Empty Orchestra: Karaoke and Queer Performance

Date and Time: 

April 23, 2014 -
4:00pm to 6:00pm

Event Location: 

Smith 306

A Talk by

Karen Tongson,

English and Gender Studies, USC

Empty Orchestra: Karaoke and Queer Performance

This talk uses the global phenomenon of karaoke to re-evaluate prevailing paradigms of originality and imitation in aesthetics, critical theory, queer studies and media economies, while also offering a preliminary account of karaoke cultures and technologies from Asia and the United States. Karaoke is a compound Japanese word: "kara" means "empty," and "oke" is the contraction of "o-kesutora," or "orchestra." Though the conceptual origins of karaoke are largely apocryphal, and have been linked by journalists, enthusiasts and scholars to folk forms of group-singing and sing-along entertainments across a wide historical span from medieval Europe, to Anglo-American vaudeville, to post-World-War-II Japan (from which the name of the activity is derived), the origins of the first karaoke machines can be traced back to Japan and the Philippines in the early-to-mid 1970s. This presentation will take into account the form’s “machinic” invention, and the intercolonial disputes that have arisen as a result, while exploring conversation karaoke's meaning, and its mobilization as a metaphor for contemporary forms of “copying” and creativity in a post-digital age.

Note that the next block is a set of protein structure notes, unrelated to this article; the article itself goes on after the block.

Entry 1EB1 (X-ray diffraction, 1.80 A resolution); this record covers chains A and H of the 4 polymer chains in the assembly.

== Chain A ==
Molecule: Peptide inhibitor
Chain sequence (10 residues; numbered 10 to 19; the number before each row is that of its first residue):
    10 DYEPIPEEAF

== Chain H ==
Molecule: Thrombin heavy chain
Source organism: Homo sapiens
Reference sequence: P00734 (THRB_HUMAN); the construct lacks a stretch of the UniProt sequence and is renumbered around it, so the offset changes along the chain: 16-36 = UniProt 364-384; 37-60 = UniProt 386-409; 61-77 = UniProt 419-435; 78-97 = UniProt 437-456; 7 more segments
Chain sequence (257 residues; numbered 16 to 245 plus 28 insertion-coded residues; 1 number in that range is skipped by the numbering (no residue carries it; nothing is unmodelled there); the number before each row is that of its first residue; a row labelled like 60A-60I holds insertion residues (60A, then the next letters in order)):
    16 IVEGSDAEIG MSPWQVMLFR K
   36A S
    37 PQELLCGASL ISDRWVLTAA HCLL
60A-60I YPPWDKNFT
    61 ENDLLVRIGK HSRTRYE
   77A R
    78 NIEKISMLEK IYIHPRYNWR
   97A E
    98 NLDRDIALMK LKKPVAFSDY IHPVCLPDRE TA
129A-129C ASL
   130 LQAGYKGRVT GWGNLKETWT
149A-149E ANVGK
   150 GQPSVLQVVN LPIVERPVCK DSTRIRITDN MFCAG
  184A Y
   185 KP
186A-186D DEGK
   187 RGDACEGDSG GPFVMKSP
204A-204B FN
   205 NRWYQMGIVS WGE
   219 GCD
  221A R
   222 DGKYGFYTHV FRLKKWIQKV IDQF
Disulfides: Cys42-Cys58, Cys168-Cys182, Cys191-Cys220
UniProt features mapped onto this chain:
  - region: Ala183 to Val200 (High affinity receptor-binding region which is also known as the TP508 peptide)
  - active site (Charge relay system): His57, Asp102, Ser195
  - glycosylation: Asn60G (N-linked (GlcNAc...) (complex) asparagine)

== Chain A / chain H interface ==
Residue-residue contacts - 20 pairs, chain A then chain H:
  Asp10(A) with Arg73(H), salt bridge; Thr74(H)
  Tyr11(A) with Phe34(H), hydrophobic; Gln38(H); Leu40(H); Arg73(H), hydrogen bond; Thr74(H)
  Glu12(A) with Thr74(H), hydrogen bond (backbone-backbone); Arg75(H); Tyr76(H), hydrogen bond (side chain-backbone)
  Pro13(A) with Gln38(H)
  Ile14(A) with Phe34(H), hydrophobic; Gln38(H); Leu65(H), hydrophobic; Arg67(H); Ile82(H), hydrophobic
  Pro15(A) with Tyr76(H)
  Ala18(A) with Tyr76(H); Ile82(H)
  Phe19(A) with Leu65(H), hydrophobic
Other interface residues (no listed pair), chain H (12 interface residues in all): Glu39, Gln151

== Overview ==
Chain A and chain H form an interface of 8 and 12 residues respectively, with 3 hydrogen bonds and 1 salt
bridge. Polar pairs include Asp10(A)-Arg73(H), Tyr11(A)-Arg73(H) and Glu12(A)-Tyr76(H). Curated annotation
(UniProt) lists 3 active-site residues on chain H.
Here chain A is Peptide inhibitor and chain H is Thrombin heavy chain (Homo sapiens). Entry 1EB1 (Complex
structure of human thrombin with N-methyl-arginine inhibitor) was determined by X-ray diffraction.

Date: April 23, Wednesday, 4pm

Place: Smith 306

Karen Tongson

BIO: Karen Tongson is Associate Professor of English and Gender Studies at University of Southern California, and the author of Relocations: Queer Suburban Imaginaries (NYU Press, 2011). Her work has appeared in numerous venues in print and online, including Social Text, GLQ, and Novel: A Forum on Fiction. She is currently the series editor for Postmillennial Pop at NYU Press, and just completed a multi-year term as co-editor-in-chief of the Journal of Popular Music Studies. Her current book project, Empty Orchestra: Karaoke. Critical. Apparatus. critiques prevailing paradigms of imitation in contemporary aesthetics and critical theory, while offering a genealogy of karaoke technologies, techniques, and desires.